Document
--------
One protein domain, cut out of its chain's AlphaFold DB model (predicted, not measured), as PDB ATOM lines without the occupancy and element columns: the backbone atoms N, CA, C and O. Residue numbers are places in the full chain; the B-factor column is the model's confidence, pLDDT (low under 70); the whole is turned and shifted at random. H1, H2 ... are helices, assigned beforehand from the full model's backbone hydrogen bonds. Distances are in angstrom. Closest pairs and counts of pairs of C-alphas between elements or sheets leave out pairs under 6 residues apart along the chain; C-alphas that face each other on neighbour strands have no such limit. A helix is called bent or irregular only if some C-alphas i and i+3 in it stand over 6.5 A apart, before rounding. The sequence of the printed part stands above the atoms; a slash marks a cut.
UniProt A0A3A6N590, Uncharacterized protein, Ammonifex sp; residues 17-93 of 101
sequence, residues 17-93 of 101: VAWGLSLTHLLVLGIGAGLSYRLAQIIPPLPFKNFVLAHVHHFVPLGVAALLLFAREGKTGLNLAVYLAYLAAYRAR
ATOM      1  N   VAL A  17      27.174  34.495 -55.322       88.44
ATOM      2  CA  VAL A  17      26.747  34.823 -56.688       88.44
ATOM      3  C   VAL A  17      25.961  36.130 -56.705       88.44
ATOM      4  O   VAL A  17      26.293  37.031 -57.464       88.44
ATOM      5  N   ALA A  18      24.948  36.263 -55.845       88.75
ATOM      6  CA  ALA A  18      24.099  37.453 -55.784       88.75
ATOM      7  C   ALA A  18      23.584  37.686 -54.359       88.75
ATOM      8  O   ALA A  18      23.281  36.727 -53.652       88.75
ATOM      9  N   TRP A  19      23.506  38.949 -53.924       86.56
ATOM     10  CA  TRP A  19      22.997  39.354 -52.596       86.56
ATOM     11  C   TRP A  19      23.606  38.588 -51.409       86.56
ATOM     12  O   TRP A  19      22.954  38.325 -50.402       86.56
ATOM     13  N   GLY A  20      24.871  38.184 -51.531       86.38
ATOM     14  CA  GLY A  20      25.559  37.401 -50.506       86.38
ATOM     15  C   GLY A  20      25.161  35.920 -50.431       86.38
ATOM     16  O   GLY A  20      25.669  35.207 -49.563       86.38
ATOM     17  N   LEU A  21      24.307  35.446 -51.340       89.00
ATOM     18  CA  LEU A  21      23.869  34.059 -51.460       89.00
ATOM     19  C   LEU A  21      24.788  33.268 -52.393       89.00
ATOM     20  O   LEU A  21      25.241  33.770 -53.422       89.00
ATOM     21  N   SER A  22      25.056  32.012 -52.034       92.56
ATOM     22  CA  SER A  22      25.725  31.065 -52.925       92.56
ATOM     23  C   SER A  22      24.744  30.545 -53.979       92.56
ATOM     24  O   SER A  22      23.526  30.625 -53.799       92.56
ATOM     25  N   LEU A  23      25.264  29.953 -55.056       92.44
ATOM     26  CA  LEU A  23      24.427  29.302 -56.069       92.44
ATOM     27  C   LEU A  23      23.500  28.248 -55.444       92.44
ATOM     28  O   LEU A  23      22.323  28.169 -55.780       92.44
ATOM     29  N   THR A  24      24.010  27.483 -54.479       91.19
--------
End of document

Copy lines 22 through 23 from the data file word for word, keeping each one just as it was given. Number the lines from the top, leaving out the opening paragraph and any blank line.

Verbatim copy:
ATOM     20  O   LEU A  21      25.241  33.770 -53.422       89.00
ATOM     21  N   SER A  22      25.056  32.012 -52.034       92.56